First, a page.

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Almost Blue (Stile Libero) (Italian Edition)…
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Almost Blue (Stile Libero) (Italian Edition) (original: 1997; edição: 1998)

de Carlo Lucarelli

Séries: Grazia Negro (2)

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4171545,295 (3.27)7
A serial killer is terrorising the people of Bologna and rookie Detective Inspector Grazia Negro is determined to solve the case. She only has one witness who can identify the killer - and he is blind. Simone spends his nights listening to Chet Baker and scanning the radio waves of the city, eavesdropping on other people's lives. He imagines what people are like - based on the 'colour' of their voice - and his acute hearing sets alarm bells ringing when he tunes in to the killer. Together Simone and Negro are the only people able to stop the killer, before he closes in on Simone-From the diverse perspectives of the detective, the blind Simone and the killer, Lucarelli, master of Italian noir, weaves a gripping thriller.… (mais)
Membro:krysssss
Título:Almost Blue (Stile Libero) (Italian Edition)
Autores:Carlo Lucarelli
Informação:Einaudi (1998), Hardcover, 194 pages
Coleções:Sua biblioteca
Avaliação:
Etiquetas:Nenhum(a)

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Almost Blue de Carlo Lucarelli (1997)

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Inglês (8)  Italiano (4)  Holandês (2)  Tcheco (1)  Todos os idiomas (15)
Mostrando 1-5 de 15 (seguinte | mostrar todas)
A gripping thriller, as the blurb says, but with just one believable character from my reading. The new to the force, Grazia Negro, is brilliantly portrayed, young, vulnerable, determined and feminine. The serial killer theme is scary but unbelievable. The blind man brings Baudelaire to mind with his 'correspondances,' senses having colours and all that. The physical setting, Bologna, with its porticoes, its history and university, is ideal. The social setting is spot on, the devices used by the characters narrowing it down and providing a timeframe, The action takes place at the transition period between the end of the cassette and the embedding of the CD. The author is very specific, almost providing clues: page 129, Vittorio 'ran his finger along the diskettes that were tucked into the top portion of his briefcase'. What is a diskette? Page 130, he pulled out a comb. It is rare these days to hear the word comb or in fact to see a briefcase. 'There was a battered portable radio on the desk,' is quaint while everything is streaming online. 'Picking up the handset of the telephone', 'Vittorio tapped the antenna of the mobile phone, 'Vittorio retracted the aerial of his mobile', page 143, these touches are superb. 'Grazia turned off the cassette player', page 31, links to Simone's experience as a blind person when using a CD player (page 167): 'They gave me a CD but I would have preferred a record. On a record you can feel the grooves with your finger and choose the song, but you can't feel anything on a CD. Besides the CD player is hard to use. The buttons aren't in relief. There are too many options' and page 168, 'The sound of a record dropping on to a turntable is like a short sigh, with a touch of dust mixed in. The sound of the automated arm rising up from its rest is like a repressed hiccup or a tongue clucking drily - a plastic tongue. The needle, as it glides across the grooves, sibilates softly, then crackles once or twice'. Lucarelli evokes a not too distant era, a bit like electric and diesel replacing steam. ( )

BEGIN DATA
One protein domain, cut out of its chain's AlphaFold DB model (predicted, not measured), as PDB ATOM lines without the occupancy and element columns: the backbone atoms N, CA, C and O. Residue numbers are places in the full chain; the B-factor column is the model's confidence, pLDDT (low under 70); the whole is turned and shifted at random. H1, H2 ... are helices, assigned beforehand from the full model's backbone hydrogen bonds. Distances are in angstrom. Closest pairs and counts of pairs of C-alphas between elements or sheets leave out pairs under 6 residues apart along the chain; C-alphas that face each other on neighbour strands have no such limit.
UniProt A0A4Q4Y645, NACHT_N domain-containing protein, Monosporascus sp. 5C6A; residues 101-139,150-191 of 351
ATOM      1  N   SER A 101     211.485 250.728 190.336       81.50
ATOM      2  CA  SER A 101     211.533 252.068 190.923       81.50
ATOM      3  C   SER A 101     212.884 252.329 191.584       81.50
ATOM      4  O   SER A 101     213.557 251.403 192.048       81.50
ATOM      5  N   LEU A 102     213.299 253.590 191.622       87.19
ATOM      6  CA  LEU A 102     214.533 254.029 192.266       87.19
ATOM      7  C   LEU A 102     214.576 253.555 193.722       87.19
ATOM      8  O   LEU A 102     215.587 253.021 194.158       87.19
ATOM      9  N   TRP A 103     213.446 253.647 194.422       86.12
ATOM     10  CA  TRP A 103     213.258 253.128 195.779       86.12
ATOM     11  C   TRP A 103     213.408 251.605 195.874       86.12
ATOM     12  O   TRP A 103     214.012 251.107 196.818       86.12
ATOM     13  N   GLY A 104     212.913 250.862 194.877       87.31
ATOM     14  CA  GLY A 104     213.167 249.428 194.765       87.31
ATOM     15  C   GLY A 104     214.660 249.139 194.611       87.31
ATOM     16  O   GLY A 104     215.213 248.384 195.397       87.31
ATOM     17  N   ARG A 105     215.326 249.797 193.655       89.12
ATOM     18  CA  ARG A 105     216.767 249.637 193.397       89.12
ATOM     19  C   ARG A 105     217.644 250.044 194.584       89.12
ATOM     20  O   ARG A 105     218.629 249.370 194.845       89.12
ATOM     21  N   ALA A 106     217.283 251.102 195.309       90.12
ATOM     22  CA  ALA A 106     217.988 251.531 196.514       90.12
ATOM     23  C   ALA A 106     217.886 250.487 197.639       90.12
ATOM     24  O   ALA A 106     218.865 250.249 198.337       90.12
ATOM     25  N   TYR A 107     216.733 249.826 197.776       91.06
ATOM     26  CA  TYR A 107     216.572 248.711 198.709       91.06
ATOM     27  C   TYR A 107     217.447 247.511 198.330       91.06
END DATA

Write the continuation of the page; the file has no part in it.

jon1lambert | Jul 1, 2020 |
Blurb:
A serial killer is terrorising the people of Bologna and rookie Detective Inspector Grazia Negro is determined to solve the case. She only has one witness who can identify the killer - and he is blind. Simone spends his days listening to Chet Baker and scanning the radio waves of the city, eavesdropping on other people's lives.
He imagines what people are like - based on the 'colour' of their voices - and his acute hearing sets alarm bells ringing when he tunes in to the killer.
Together Simone and Negro are the only people able to stop him, before he closes in on Simone... ( )
  helenell | Jul 18, 2015 |
Is het nou echt zo moeilijk om een beetje goed verhaal te schrijven zonder in allerlei rare zinsconstructies te vervallen? Mij kan dit boek niet boeien.
  leestgraag | May 5, 2013 |
I nearly didn’t read this book because it concerns itself with a serial killer: a subject I think I have just about reached my lifetime limit on. However I had read several good reviews though I think the bigger factor for me just now was that it is blessedly, mercifully, wonderfully short. I am a bit fed up with massive, bloated tomes.

It is a story in three voices. In Bologna in Italy we meet Simone a young, blind man who rarely leaves the attic of his family’s apartment where he spends most of his time listening to a peculiar combination of jazz music, police scanners and other people’s mobile phone conversations. Ispettore Grazia Negro works for a special police unit which deals with serial crimes. She and the Unit’s head have linked several murders of young students together and have finally convinced judicial prosecutors that there is a single case to be investigated. The third voice is that of the killer who needs to quiet the noises in his head.